But Jones and all the other insurers at Monte Carlo last year were still taken by surprise on September 11. "A taxi driver told me about this attack on New York, and I didn't believe him at first," Jones says. "Then I tried calling the United States on my cell phone, and the lines were jammed. That's when I started thinking, uh-oh." By the time he got to the conference center, the place was deathly quiet. "Two thousand people immediately stopped negotiating and went home," he says. As insurers, they knew instantly that they were facing by far the costliest catastrophe in history. This was a new world so full of risk that none of them could even be certain if their own companies would be solvent in a year's time. All of that week's deals—not to mention untold millions of life and property insurance policies—might become as worthless as the reams of paper that rained on downtown Manhattan as the twin towers disappeared in a cloud of toxic smoke.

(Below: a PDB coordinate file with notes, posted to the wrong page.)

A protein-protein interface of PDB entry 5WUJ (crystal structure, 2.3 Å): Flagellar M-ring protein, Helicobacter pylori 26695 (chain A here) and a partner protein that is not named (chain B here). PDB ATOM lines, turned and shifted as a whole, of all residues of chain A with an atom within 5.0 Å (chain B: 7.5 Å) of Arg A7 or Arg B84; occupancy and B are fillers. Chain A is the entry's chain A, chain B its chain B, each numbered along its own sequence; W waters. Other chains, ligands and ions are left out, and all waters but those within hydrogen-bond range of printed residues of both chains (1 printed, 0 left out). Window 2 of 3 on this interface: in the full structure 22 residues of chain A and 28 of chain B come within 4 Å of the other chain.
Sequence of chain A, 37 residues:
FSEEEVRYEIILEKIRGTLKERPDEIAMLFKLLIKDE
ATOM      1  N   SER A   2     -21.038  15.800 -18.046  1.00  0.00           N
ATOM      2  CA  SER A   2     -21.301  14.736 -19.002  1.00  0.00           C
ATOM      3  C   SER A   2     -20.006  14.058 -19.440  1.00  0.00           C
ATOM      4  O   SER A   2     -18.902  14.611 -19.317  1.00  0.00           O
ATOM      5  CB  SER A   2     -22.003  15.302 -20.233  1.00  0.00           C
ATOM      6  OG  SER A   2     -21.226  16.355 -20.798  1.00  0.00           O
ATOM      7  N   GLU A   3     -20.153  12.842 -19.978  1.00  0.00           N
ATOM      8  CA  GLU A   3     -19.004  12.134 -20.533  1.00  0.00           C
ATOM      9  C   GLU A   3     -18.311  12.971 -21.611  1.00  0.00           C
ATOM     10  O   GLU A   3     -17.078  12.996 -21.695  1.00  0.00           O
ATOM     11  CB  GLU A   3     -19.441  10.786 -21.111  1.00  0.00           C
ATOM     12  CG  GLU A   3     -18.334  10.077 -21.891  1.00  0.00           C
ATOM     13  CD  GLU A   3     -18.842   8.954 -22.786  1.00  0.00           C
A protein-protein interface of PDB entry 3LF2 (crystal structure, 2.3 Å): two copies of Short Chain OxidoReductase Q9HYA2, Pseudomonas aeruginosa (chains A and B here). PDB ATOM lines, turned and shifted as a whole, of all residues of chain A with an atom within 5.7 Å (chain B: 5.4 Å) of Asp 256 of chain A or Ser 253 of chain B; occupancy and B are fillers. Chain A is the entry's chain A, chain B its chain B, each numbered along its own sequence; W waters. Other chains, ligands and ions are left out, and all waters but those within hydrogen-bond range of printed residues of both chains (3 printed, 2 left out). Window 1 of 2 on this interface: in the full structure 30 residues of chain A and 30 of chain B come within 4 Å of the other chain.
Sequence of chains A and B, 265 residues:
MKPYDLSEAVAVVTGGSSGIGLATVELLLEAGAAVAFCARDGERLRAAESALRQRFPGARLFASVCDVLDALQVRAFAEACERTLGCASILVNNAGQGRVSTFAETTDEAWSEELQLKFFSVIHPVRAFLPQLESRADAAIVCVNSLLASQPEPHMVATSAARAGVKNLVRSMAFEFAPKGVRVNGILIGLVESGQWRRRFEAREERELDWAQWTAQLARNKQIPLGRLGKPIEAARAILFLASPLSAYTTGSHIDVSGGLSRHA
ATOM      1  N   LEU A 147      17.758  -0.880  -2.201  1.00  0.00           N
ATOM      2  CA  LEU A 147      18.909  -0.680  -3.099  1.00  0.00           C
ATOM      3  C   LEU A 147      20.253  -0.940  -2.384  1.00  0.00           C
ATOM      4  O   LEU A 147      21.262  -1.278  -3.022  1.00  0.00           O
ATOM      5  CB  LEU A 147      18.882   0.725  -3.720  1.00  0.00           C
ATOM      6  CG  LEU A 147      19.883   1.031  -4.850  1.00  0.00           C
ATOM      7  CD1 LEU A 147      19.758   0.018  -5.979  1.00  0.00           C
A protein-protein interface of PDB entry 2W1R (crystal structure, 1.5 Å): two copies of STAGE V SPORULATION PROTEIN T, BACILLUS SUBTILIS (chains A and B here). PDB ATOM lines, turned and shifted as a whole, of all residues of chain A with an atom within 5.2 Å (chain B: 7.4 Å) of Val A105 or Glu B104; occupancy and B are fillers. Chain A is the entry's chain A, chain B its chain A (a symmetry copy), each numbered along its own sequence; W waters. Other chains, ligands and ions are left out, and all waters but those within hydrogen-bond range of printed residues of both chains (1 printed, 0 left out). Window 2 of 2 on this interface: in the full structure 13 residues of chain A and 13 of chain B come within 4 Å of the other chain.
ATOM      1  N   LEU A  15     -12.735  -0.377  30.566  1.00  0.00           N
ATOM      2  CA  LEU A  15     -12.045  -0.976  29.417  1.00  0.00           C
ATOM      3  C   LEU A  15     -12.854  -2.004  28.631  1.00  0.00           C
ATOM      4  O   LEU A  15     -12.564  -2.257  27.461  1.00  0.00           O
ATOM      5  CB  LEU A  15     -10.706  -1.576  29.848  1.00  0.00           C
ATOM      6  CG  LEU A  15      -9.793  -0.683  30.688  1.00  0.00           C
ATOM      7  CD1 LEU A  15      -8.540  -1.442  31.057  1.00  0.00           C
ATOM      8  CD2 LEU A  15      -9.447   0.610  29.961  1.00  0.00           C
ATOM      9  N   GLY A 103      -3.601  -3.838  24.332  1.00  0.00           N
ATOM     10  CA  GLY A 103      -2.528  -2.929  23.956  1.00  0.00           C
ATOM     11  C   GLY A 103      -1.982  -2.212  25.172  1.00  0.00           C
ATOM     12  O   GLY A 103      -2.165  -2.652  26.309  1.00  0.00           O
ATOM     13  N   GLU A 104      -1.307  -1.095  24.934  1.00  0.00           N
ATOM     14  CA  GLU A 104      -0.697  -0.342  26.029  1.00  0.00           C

Jones promptly sent a message to his home office in Santa Fe to begin to adjust his unique computer-modeling program to reflect the new reality. "Insurance is a classic complex system with many different entities—insurance companies, reinsurance companies, consumers, government regulators, and various capital markets—all following their own individual rules of behavior," Jones says. "Since the international economy is becoming so globalized, the interaction among all these entities is very strong, and simple ideas of cause and effect no longer apply. The Insurance World software captures what all the entities are doing and serves as a kind of brain prosthesis for insurers, expanding their intuition so they can adapt to surprises and survive in a complicated environment."

Jones's efforts to predict structural changes in the insurance industry in the volatile months ahead could also be a singular opportunity to test the very young science of complexity theory, which so far has promised much but delivered little.